http://www.theroot.com/blogs/the_grapevine/2015/06/dave_chappelle_on_rachel_dolezal_and_racial_draft_we_would_take_her_all.html


#14

It is your struggle. It is my struggle. We’re all humans. We have to stand up for each other despite our differences, be they skin deep, cultural, in creed, faith, sexuality, or any other shape or form. We have to fight the urge in ourselves and in others to see only the difference, not the similarity, not the humanity. This struggle belongs to all of us, be we empowered by difference, or disempowered. We must not stand idly by when others are trodden down by bigots or the systems bigots have created. We must stand up for our fellow humans and try to right the wrongs we’ve been born to, or the wrongs we have committed. We must do this no matter what we look like, what our parents taught us, what god or science we believe in, who we see as our partner, or what color our skin is. For we are all humans. Don’t believe the ones who tries to divide you by your differences, for whatever reasons good or bad they may do that. You’re all one in your humanity.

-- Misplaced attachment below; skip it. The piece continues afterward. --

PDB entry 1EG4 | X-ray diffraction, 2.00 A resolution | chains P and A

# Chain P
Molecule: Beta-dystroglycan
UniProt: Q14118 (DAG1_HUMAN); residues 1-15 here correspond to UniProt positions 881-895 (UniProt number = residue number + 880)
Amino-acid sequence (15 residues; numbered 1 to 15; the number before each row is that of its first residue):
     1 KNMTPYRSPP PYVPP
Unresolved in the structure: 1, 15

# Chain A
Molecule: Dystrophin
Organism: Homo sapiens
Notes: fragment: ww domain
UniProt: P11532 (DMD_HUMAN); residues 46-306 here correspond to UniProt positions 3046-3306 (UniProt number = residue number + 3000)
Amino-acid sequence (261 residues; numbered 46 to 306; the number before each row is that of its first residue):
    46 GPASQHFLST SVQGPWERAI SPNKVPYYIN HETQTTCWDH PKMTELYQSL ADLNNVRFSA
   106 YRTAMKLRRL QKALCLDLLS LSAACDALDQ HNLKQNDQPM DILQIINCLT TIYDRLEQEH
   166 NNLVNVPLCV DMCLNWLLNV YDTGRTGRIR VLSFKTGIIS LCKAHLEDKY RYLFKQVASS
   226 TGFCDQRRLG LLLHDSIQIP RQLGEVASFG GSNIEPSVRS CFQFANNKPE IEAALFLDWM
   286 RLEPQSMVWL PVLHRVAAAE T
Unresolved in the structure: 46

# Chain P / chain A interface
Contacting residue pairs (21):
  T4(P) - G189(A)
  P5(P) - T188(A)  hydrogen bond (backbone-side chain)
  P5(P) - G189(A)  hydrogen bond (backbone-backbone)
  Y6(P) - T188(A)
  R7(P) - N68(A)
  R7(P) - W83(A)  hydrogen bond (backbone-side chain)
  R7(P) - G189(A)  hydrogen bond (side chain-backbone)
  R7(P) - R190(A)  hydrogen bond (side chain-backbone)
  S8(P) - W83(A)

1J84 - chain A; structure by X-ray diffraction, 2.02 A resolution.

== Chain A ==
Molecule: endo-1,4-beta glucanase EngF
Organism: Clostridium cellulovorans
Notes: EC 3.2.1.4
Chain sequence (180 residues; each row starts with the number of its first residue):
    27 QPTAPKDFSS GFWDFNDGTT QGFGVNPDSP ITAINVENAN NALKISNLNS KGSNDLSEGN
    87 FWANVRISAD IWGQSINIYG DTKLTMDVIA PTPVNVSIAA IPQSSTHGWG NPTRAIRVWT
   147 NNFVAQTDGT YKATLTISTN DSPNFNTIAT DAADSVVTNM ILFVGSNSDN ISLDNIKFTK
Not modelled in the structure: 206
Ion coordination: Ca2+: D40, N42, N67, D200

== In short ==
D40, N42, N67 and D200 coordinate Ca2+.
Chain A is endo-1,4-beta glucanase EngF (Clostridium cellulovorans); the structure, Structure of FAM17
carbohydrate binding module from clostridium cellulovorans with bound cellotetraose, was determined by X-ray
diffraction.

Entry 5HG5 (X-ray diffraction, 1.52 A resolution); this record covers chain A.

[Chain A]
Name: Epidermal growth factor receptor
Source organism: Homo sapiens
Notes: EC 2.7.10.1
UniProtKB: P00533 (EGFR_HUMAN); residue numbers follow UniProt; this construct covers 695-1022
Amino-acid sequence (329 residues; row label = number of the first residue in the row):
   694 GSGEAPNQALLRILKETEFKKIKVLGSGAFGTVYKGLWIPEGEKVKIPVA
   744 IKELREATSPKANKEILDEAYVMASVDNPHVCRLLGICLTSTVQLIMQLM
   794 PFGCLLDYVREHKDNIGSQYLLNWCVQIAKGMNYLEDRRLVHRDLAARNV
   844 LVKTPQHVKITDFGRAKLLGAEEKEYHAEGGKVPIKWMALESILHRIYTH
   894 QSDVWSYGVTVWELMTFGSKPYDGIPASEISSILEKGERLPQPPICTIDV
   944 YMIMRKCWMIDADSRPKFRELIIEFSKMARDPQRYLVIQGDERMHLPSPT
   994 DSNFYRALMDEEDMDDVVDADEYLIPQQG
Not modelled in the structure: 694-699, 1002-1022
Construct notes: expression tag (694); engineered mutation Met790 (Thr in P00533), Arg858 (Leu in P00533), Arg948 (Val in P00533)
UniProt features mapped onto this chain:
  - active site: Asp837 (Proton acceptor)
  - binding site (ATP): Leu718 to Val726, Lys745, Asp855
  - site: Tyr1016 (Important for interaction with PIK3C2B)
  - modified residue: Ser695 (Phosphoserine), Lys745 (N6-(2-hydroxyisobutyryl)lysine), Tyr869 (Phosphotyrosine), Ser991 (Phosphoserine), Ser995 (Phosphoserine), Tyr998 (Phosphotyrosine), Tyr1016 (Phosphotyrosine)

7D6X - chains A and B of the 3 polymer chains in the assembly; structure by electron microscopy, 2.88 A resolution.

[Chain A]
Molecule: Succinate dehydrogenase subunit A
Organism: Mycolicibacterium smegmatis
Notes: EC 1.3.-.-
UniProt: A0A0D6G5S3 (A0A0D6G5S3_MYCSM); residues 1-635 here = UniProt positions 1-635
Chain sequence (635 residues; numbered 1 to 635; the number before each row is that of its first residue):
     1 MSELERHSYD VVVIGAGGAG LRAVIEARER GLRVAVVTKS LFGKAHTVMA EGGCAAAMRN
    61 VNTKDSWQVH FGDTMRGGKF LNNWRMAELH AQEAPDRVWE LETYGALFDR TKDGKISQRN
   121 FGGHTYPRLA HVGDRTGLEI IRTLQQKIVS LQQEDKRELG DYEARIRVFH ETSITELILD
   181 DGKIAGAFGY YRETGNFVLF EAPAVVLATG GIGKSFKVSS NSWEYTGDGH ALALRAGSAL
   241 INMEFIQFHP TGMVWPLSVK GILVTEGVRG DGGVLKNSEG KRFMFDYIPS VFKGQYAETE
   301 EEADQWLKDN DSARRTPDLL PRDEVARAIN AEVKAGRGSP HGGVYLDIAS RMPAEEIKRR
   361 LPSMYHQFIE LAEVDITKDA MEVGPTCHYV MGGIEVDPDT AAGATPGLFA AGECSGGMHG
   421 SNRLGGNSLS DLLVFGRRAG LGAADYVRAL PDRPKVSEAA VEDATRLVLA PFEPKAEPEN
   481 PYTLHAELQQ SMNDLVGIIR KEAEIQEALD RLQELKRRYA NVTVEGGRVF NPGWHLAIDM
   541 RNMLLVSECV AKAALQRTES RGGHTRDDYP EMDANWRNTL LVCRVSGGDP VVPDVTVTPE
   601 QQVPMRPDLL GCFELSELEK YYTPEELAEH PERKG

#15

Except we don’t live in a world where we can pick and choose all things being equal. Because all things are not equal. That’s the problem, that’s the point. It would be rude and frankly dickish of me to insert myself into a set of circumstances that have not historically impacted me in the same way. Any help I offer should be based on what’s asked of me, not how I feel I should insert myself into the conversation/struggle. Being a white woman and saying “I know how to fix the problems of the black community, so let me talk now, black people” is not helpful and only serves to reinforce white suprmacy, because it’s a white person acting like they have the sole right to speak. Listening to the voices of black americans and doing what you can to support and amplify that is actually helpful.